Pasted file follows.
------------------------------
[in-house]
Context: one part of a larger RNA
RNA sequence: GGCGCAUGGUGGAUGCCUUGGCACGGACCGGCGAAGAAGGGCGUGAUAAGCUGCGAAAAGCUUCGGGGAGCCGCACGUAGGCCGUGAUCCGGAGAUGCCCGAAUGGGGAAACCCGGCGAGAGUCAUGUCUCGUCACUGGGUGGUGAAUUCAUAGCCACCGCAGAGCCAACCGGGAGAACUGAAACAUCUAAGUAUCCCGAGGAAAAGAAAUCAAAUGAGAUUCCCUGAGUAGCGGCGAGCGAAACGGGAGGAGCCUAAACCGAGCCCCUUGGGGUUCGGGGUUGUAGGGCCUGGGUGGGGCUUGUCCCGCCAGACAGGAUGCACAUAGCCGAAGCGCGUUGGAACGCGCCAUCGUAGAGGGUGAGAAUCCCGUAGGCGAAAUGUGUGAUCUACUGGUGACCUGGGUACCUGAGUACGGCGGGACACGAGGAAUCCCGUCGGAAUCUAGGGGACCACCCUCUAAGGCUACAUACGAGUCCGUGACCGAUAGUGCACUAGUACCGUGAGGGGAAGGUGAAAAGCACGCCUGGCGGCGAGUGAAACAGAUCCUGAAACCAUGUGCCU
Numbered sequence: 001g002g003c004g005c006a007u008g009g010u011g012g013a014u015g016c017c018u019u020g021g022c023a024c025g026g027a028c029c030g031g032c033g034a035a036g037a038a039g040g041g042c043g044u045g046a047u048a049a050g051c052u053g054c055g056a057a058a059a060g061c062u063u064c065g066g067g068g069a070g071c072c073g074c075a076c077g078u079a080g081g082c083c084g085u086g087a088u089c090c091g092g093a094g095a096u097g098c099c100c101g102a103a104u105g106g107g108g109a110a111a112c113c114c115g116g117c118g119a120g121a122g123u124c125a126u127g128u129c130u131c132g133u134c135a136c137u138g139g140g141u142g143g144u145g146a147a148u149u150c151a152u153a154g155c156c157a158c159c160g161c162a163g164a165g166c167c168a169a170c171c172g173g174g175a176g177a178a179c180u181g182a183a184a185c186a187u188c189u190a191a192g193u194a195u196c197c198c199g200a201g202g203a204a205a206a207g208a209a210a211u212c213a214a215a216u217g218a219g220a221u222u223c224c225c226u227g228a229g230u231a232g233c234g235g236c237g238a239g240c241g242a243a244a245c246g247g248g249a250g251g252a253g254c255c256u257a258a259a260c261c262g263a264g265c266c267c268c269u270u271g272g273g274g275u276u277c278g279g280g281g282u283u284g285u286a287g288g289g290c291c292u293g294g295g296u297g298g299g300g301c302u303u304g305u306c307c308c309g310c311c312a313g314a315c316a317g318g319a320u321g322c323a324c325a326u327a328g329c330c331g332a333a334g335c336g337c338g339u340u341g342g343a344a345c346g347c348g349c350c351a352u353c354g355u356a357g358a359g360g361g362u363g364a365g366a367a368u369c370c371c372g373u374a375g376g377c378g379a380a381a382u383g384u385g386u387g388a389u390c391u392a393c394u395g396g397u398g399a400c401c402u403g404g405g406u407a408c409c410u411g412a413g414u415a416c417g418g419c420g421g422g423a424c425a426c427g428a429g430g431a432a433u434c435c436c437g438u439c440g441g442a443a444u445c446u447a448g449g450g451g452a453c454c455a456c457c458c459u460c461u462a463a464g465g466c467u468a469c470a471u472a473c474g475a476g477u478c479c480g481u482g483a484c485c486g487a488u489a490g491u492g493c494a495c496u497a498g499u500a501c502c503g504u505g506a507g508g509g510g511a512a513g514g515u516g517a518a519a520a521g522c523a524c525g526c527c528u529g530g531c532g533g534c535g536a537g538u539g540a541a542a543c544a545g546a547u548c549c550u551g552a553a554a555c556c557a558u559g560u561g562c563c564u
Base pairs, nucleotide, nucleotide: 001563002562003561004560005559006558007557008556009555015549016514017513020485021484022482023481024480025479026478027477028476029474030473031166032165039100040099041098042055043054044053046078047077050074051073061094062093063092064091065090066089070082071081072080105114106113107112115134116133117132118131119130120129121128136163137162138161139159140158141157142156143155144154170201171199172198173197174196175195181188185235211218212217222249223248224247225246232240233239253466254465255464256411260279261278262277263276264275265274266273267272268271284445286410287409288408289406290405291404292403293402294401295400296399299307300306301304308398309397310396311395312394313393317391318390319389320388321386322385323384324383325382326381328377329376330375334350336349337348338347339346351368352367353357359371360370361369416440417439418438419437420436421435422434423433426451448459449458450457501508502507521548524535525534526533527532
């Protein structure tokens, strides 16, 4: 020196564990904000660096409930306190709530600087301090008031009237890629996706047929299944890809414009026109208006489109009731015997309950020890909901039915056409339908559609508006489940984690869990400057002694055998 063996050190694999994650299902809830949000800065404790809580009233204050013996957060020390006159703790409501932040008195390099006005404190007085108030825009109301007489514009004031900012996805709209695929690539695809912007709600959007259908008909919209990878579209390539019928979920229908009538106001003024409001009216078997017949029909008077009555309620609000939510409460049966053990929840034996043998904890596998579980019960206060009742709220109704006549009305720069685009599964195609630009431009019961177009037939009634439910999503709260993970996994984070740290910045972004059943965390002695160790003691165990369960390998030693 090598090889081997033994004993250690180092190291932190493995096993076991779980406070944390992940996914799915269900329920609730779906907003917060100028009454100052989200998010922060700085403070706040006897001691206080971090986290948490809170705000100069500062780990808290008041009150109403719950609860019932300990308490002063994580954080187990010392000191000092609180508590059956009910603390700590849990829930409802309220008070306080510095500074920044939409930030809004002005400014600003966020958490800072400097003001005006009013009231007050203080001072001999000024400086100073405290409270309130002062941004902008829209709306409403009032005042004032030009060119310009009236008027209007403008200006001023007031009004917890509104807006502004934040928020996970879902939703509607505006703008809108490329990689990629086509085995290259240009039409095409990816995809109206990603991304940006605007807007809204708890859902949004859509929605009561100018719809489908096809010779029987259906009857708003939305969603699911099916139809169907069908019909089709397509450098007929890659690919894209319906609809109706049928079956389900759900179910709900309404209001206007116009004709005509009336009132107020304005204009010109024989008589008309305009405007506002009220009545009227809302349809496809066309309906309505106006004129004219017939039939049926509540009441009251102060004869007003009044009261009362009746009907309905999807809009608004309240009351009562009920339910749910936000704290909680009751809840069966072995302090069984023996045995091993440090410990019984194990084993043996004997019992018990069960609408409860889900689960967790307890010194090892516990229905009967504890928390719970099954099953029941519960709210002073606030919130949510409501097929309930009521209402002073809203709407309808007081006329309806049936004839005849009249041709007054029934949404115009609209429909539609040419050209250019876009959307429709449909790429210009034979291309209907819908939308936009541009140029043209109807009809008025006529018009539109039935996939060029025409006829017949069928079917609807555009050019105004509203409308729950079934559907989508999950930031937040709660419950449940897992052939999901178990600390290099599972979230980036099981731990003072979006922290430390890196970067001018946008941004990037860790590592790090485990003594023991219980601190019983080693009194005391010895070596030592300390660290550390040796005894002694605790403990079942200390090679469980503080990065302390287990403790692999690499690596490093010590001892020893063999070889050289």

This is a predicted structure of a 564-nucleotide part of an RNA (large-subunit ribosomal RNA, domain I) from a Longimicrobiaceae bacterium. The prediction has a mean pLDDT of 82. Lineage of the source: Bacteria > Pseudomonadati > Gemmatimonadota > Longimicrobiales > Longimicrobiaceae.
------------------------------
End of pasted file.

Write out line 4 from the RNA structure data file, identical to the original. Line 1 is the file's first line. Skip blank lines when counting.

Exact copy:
Numbered sequence: 001g002g003c004g005c006a007u008g009g010u011g012g013a014u015g016c017c018u019u020g021g022c023a024c025g026g027a028c029c030g031g032c033g034a035a036g037a038a039g040g041g042c043g044u045g046a047u048a049a050g051c052u053g054c055g056a057a058a059a060g061c062u063u064c065g066g067g068g069a070g071c072c073g074c075a076c077g078u079a080g081g082c083c084g085u086g087a088u089c090c091g092g093a094g095a096u097g098c099c100c101g102a103a104u105g106g107g108g109a110a111a112c113c114c115g116g117c118g119a120g121a122g123u124c125a126u127g128u129c130u131c132g133u134c135a136c137u138g139g140g141u142g143g144u145g146a147a148u149u150c151a152u153a154g155c156c157a158c159c160g161c162a163g164a165g166c167c168a169a170c171c172g173g174g175a176g177a178a179c180u181g182a183a184a185c186a187u188c189u190a191a192g193u194a195u196c197c198c199g200a201g202g203a204a205a206a207g208a209a210a211u212c213a214a215a216u217g218a219g220a221u222u223c224c225c226u227g228a229g230u231a232g233c234g235g236c237g238a239g240c241g242a243a244a245c246g247g248g249a250g251g252a253g254c255c256u257a258a259a260c261c262g263a264g265c266c267c268c269u270u271g272g273g274g275u276u277c278g279g280g281g282u283u284g285u286a287g288g289g290c291c292u293g294g295g296u297g298g299g300g301c302u303u304g305u306c307c308c309g310c311c312a313g314a315c316a317g318g319a320u321g322c323a324c325a326u327a328g329c330c331g332a333a334g335c336g337c338g339u340u341g342g343a344a345c346g347c348g349c350c351a352u353c354g355u356a357g358a359g360g361g362u363g364a365g366a367a368u369c370c371c372g373u374a375g376g377c378g379a380a381a382u383g384u385g386u387g388a389u390c391u392a393c394u395g396g397u398g399a400c401c402u403g404g405g406u407a408c409c410u411g412a413g414u415a416c417g418g419c420g421g422g423a424c425a426c427g428a429g430g431a432a433u434c435c436c437g438u439c440g441g442a443a444u445c446u447a448g449g450g451g452a453c454c455a456c457c458c459u460c461u462a463a464g465g466c467u468a469c470a471u472a473c474g475a476g477u478c479c480g481u482g483a484c485c486g487a488u489a490g491u492g493c494a495c496u497a498g499u500a501c502c503g504u505g506a507g508g509g510g511a512a513g514g515u516g517a518a519a520a521g522c523a524c525g526c527c528u529g530g531c532g533g534c535g536a537g538u539g540a541a542a543c544a545g546a547u548c549c550u551g552a553a554a555c556c557a558u559g560u561g562c563c564u